The four pictures above show the first set of 4200/4100 coilovers on AST-USA's first S197 test mule. We all learned a lot from this initial install, and went back and adjusted front strut lengths and learned that we needed to add a ride height adjuster and a different spring length out back. This set was tweaked a bit and works great, and is still being raced on this ESP classed '06 GT. We also tested the first iteration of the S197 Vorshlag camber/caster plate on this car, with two major changes made from what we learned.

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    On the next version of the 4100, shown in the next four pictures above, AST went with an inverted rear shock. This moved the rebound adjuster to the bottom of the shock instead of being in the trunk, but it also made for a bit less travel in the rear shock. With this set-up, we perfected the AST ride height adjuster and Vorshlag chassis adapter, and tweaked spring lengths to fit.

    DSC_8191-S.jpg DSC_8210-S.jpg

    DSC_6510-S.jpg 429747265_433Ts-S-1.jpg

    The third major round of changes are shown in the four pictures above. This was when Vorshlag took the above set of 4100s, went to AST-USA and found a new rear shock body/length/layout, and switched back to a "non-inverted" rear shock. This all new shock needed various adapter bushings to fit the chassis, but the non-inverted design made for easy access to the rebound knob once again and additional bump travel.

    AST Holland made the pre-production AST 4150 S197 shocks with an inverted rear shock, packaging it as a coilover only with the spring mounted to the rear shock. We did not order them this way, as it limits wheel room inboard, changes the motion ratio of the spring in roll, and applies full suspension/spring loads to the shock tower and upper shock mount. We feel that keeping the rear spring in the stock "divorced" location limits the loads to the shock tower (which was only ever designed to take damper loads, not suspension loading) and frees up room for bigger wheels out back. This is part of our solution to running an 18x12" rear in the back under unmodified stock fenders.

    Specific Changes to S197 Mustang AST 4150s

    DSC_6513-S.jpg DSC_6517-S.jpg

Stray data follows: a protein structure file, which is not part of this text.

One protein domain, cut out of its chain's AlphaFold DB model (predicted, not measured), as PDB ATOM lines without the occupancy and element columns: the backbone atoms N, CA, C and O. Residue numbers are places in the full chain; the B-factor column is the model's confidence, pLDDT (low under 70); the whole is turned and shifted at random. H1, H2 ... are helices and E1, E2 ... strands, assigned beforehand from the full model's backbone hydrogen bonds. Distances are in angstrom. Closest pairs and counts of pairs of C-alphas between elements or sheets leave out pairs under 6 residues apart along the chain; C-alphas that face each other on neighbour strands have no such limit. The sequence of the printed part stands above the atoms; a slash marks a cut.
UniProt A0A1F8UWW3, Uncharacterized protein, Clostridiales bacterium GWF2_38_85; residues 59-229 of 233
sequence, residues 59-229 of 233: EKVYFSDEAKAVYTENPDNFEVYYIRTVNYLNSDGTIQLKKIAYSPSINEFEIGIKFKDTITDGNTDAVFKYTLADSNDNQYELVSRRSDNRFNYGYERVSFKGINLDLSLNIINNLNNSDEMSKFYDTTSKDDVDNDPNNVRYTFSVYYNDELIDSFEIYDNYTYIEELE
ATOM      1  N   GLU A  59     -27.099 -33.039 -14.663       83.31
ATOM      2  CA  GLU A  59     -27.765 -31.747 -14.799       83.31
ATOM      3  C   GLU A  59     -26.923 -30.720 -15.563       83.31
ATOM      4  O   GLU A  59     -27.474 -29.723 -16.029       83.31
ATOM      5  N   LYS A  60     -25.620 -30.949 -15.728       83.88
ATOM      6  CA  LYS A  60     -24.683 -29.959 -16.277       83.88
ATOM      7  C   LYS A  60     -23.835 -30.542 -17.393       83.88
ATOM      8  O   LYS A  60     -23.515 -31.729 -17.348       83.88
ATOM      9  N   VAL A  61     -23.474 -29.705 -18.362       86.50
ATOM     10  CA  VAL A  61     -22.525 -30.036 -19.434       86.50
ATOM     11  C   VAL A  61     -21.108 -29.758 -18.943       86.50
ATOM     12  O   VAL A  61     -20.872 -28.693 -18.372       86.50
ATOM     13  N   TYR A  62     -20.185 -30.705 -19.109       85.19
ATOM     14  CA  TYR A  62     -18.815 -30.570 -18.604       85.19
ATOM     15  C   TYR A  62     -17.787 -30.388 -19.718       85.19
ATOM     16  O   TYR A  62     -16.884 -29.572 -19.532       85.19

As we said above, Vorshlag has been playing with AST shocks on various S197 Mustangs since 2008, when we installed the first test set. We have worked with AST-USA to tweak the 4100/4200 shocks through several iterations of lengths, shock layout (inverted and non), and rear spring location (divorced and coilover). Now that the 4150 has arrived, Vorshlag asked AST to build them for us with a specific length rear shock in a non-inverted style. We use an AST ride height adjuster and our own chassis adapter. You can see our chassis adapter for the AST ride height platform being machined at Vorshlag, above.

    _DSC5978-S.jpg DSC_6519-S.jpg

    We keep the (replacement, coilover style, 2.25" inner diameter) rear spring in the stock location, use AST supplied adjustable rear spring height platforms, and machine our own Nylon adapters to make these platforms fit the S197 chassis. We're making these adapters in house and supplying them with each AST 4150 kit we sell at no additional cost. It is very unlikely you will see another AST dealer selling AST S197 shocks made to the Vorshlag spec.

    1_DSC5807-S.jpg jpgTransparentDSC_6062%20copy-S.jpg

    Another extra step we take is providing new upper shock mount rubber, which would normally have to be cut/modified from the stock pieces. This way they come to you without needing modification and can just be bolted on the car with minimal fuss.

    That touches on the physical aspects that have changed from the first AST 4100 models made for the S197 Mustang to the latest AST 4150 version we sell here at Vorshlag. No other AST dealer customizes these coilovers to this extent, because no other dealer has the experience with AST's that we have here at Vorshlag.

    Thanks,Terry Fair @ Vorshlag
    Paul V
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    New Member
    Posts:59


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    17 Mar 2013 06:32 PM
    Any Idea when these will be available for the 2004 STi?